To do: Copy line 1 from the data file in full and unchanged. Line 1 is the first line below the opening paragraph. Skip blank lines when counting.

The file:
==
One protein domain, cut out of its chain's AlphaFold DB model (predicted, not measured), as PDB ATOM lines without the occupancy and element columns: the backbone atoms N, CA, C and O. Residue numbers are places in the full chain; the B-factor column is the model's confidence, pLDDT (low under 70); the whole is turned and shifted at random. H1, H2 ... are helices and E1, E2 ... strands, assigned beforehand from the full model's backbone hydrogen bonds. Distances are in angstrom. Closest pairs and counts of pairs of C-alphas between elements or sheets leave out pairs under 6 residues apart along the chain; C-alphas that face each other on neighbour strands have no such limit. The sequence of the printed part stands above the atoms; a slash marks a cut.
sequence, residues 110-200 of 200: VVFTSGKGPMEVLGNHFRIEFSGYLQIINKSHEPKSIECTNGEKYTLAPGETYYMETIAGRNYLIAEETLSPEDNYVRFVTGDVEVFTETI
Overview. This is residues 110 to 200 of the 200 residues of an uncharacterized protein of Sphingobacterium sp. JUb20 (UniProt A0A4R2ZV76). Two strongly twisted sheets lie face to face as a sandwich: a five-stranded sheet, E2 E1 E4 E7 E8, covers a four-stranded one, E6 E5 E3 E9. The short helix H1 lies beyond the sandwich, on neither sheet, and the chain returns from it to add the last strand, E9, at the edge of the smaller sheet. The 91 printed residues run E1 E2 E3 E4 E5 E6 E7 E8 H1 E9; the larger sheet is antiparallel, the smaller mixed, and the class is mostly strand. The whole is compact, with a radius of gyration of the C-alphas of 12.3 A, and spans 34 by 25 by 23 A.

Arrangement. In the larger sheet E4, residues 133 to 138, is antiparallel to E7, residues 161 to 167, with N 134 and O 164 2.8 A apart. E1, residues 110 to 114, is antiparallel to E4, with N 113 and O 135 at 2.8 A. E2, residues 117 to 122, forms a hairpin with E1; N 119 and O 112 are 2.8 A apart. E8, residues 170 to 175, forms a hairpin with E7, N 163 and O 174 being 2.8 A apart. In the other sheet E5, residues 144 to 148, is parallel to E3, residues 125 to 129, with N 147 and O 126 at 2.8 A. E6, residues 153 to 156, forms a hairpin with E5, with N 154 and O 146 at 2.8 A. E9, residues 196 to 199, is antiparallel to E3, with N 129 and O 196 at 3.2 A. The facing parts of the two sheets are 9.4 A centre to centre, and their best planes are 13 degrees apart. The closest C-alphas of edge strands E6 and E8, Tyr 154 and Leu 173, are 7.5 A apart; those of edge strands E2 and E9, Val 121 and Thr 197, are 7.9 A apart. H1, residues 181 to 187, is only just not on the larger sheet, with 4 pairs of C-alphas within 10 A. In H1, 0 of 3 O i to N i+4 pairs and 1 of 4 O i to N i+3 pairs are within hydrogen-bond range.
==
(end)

sequence, residues 110-200 of 200: VVFTSGKGPMEVLGNHFRIEFSGYLQIINKSHEPKSIECTNGEKYTLAPGETYYMETIAGRNYLIAEETLSPEDNYVRFVTGDVEVFTETI